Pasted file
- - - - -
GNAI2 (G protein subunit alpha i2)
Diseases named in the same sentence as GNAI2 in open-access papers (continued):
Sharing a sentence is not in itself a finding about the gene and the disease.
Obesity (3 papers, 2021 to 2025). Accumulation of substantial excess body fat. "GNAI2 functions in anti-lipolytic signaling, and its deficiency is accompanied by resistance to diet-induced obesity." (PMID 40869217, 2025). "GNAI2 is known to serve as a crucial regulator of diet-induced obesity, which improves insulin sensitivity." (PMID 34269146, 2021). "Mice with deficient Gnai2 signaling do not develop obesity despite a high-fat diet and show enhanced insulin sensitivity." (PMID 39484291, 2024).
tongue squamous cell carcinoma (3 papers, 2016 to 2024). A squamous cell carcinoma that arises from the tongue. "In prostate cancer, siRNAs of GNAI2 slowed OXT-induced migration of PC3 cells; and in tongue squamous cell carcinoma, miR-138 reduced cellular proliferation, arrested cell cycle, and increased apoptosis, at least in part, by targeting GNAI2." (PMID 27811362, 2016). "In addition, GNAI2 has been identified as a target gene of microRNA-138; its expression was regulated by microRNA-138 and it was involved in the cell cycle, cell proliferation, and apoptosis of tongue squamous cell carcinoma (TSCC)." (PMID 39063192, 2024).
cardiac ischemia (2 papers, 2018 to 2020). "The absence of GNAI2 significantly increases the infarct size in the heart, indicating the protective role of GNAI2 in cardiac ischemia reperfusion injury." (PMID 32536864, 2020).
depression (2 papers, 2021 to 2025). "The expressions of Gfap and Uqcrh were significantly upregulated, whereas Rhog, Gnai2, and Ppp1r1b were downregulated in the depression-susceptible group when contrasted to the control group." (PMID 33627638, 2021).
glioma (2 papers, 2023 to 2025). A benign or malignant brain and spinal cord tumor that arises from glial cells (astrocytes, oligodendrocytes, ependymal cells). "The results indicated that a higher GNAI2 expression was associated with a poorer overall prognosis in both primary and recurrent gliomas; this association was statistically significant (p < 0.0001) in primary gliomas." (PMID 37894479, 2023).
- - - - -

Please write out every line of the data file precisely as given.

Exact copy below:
GNAI2 (G protein subunit alpha i2)
Diseases named in the same sentence as GNAI2 in open-access papers (continued):
Sharing a sentence is not in itself a finding about the gene and the disease.
Obesity (3 papers, 2021 to 2025). Accumulation of substantial excess body fat. "GNAI2 functions in anti-lipolytic signaling, and its deficiency is accompanied by resistance to diet-induced obesity." (PMID 40869217, 2025). "GNAI2 is known to serve as a crucial regulator of diet-induced obesity, which improves insulin sensitivity." (PMID 34269146, 2021). "Mice with deficient Gnai2 signaling do not develop obesity despite a high-fat diet and show enhanced insulin sensitivity." (PMID 39484291, 2024).
tongue squamous cell carcinoma (3 papers, 2016 to 2024). A squamous cell carcinoma that arises from the tongue. "In prostate cancer, siRNAs of GNAI2 slowed OXT-induced migration of PC3 cells; and in tongue squamous cell carcinoma, miR-138 reduced cellular proliferation, arrested cell cycle, and increased apoptosis, at least in part, by targeting GNAI2." (PMID 27811362, 2016). "In addition, GNAI2 has been identified as a target gene of microRNA-138; its expression was regulated by microRNA-138 and it was involved in the cell cycle, cell proliferation, and apoptosis of tongue squamous cell carcinoma (TSCC)." (PMID 39063192, 2024).
cardiac ischemia (2 papers, 2018 to 2020). "The absence of GNAI2 significantly increases the infarct size in the heart, indicating the protective role of GNAI2 in cardiac ischemia reperfusion injury." (PMID 32536864, 2020).
depression (2 papers, 2021 to 2025). "The expressions of Gfap and Uqcrh were significantly upregulated, whereas Rhog, Gnai2, and Ppp1r1b were downregulated in the depression-susceptible group when contrasted to the control group." (PMID 33627638, 2021).
glioma (2 papers, 2023 to 2025). A benign or malignant brain and spinal cord tumor that arises from glial cells (astrocytes, oligodendrocytes, ependymal cells). "The results indicated that a higher GNAI2 expression was associated with a poorer overall prognosis in both primary and recurrent gliomas; this association was statistically significant (p < 0.0001) in primary gliomas." (PMID 37894479, 2023).